Bill Martinson certainly didn't communicate with me in composing his rationale in support of annexation. I opposed his first run for office and didn't endorse him in the Republican primary last year. I didn't feed information to the Council staff or the city finance department staff for their thorough research and analyses. Council Attorney Drew Rees did the legal research on the issue of security for the Tulsa State Fair, not me. I had a few conversations with John Eagleton, but I didn't come up with a copy of the Arabian Horse Show contract, or even have the foresight to suggest it to anyone.

    If anything, the thoughts I've presented here and in my column owe more to the research and analysis that others did than the other way around. The only original point I contributed to the conversation had to do with the non-financial benefits of annexation, a point that didn't seem to carry a lot of weight in Thursday night's debate. (Which is why my business background is irrelevant to the discussion.)

    I guess it's more comforting to annexation opponents to believe that I mesmerized the City Council into bending to my will than to believe that five independent, intelligent councilors came to their own conclusion based on facts and logic, in the face of heavy pressure to set those facts aside.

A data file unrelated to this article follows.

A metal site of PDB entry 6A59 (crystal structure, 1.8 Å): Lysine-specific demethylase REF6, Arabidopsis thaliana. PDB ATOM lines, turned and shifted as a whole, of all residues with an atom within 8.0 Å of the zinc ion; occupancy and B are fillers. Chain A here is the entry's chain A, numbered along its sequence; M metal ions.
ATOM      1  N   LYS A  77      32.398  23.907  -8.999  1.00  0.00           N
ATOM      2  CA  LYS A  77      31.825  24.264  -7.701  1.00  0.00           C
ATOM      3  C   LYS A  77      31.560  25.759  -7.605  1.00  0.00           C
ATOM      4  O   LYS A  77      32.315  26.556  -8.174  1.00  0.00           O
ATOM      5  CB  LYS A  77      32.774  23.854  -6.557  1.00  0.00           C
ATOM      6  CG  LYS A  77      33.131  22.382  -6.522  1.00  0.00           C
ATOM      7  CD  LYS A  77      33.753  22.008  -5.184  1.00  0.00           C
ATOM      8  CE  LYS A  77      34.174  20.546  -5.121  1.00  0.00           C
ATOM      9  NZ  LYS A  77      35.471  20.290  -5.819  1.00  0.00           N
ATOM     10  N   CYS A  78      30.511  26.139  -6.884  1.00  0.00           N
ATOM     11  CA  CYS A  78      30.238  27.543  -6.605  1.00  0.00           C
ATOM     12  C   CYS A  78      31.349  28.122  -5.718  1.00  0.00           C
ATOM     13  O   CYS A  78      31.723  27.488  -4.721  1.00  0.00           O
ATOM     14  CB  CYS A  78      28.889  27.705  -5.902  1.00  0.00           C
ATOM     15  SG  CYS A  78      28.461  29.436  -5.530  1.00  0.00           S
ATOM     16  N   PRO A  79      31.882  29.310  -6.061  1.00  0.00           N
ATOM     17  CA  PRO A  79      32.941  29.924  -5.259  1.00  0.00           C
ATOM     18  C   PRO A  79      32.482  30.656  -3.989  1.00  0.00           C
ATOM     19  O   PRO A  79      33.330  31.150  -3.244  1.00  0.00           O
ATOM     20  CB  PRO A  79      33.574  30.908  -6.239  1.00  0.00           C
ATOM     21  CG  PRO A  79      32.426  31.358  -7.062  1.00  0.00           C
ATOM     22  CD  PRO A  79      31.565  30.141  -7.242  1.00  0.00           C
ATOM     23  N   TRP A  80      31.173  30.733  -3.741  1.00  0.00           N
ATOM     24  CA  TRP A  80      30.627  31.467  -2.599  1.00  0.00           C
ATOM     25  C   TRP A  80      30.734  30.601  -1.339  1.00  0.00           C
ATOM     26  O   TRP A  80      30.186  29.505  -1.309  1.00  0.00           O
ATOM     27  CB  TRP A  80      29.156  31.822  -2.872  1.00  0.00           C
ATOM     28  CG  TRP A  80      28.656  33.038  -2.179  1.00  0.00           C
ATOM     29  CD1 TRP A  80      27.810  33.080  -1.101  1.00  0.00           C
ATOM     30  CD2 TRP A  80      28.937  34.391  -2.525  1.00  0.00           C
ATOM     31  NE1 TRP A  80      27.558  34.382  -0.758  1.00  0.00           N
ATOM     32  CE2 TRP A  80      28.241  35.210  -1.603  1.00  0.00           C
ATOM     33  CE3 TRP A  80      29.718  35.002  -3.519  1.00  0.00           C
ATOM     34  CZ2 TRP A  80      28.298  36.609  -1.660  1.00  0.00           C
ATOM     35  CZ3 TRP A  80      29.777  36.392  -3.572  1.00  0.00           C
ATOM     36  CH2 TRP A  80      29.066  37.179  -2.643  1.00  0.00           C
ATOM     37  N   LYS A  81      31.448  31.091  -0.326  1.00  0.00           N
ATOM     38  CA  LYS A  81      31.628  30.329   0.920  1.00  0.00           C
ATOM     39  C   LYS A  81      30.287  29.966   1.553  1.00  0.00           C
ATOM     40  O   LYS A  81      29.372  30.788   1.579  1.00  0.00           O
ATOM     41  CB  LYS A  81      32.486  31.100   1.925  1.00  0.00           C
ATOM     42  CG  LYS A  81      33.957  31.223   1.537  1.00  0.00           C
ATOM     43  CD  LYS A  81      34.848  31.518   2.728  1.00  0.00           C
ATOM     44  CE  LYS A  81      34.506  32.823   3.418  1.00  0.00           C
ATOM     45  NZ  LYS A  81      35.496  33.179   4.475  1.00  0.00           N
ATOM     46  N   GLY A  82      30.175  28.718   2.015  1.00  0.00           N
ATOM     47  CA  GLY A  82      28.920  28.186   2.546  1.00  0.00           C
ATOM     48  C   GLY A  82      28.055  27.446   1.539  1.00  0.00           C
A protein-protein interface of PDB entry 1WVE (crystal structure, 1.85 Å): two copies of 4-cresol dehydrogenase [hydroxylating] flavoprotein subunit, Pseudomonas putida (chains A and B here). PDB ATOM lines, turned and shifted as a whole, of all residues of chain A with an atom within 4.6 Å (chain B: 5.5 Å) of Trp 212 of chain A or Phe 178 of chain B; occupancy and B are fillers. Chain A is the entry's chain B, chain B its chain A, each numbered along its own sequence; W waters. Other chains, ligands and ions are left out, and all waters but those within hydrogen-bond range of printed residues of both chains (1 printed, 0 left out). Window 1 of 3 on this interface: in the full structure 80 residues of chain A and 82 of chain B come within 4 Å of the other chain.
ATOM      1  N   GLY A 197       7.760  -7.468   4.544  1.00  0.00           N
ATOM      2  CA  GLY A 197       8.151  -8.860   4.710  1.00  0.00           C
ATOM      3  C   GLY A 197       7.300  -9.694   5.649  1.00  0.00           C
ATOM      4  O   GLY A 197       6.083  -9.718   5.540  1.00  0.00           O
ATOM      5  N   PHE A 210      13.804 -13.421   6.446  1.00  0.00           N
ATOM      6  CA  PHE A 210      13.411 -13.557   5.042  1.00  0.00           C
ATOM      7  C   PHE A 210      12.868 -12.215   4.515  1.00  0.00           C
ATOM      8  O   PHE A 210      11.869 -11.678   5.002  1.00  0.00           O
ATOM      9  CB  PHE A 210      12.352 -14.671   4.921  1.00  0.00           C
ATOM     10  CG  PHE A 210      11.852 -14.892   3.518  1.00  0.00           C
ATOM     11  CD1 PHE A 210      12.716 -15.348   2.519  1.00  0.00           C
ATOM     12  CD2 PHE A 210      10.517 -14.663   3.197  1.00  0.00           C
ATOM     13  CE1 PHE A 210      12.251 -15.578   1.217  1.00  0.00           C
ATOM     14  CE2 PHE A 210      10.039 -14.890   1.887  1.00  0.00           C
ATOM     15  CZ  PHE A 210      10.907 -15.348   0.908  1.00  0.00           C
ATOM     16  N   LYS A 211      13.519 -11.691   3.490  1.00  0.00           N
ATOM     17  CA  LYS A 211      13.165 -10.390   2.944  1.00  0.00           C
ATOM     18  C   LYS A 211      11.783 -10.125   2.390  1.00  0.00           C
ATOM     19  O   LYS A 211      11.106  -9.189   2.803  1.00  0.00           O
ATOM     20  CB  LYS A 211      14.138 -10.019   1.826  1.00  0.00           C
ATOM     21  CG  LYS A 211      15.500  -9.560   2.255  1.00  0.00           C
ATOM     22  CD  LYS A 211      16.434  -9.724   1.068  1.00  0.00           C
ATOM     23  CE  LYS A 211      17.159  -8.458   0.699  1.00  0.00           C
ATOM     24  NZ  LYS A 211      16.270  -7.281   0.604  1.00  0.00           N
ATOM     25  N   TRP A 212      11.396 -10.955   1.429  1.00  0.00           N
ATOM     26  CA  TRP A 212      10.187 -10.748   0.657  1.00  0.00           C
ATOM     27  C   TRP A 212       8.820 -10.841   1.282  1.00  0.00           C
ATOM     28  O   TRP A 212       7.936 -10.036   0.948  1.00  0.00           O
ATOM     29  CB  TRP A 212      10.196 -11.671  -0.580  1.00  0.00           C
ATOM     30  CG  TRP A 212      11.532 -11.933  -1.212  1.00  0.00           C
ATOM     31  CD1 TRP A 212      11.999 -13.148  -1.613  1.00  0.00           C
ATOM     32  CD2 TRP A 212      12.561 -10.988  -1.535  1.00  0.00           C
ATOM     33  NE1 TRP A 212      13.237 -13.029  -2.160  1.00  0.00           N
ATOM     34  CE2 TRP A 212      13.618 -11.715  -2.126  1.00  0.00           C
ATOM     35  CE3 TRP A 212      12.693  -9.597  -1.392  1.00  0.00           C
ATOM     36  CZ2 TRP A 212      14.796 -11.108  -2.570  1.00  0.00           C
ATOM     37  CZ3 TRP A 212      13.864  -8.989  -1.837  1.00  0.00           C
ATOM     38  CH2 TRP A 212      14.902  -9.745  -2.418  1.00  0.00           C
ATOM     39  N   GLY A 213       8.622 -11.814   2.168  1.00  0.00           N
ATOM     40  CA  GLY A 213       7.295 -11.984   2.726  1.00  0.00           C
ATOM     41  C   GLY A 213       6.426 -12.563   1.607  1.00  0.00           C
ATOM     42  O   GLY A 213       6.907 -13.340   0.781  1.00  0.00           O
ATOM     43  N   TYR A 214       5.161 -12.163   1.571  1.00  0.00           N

Dawn Eden, who is Jewish and a Roman Catholic Christian, wrote recently about a botched attempt by an evangelist to convert her over the phone when she was a college student. His blunt and presumptuous answer regarding the eternal destiny of her saintly Jewish grandmother put her off the Christian faith for another decade.

    The entry spawned an interesting intra-Catholic debate in the comments thread about whether it's necessary or appropriate to proclaim the Gospel to Jewish people, or if it is only for Gentiles. This comment, by a reader called Kate B., kicked off the debate:

    The Jews have their own covenant with the Lord, and don't need to be worried about being saved by any other covenant.

    My first thought was, "I didn't know there were dispensationalist Catholics."

    My second thought was that, while you could delve into deep theological debates about how salvation was applied with respect to the faithful of the Old Testament, the question about whether the Gospel is for Jews as well as Gentiles is simple to answer. You only need to look at the first sermon delivered by the apostle that Catholics regard as their first pope.

    It happened on the Feast of Weeks (Shavuot), one of three obligatory pilgrimages, when all male Israelites were commanded to appear before the Lord. While those assembled spoke many languages and came from many places throughout the Roman Empire, they were Jews, either by birth or proselytes. Here are Simon Peter's words: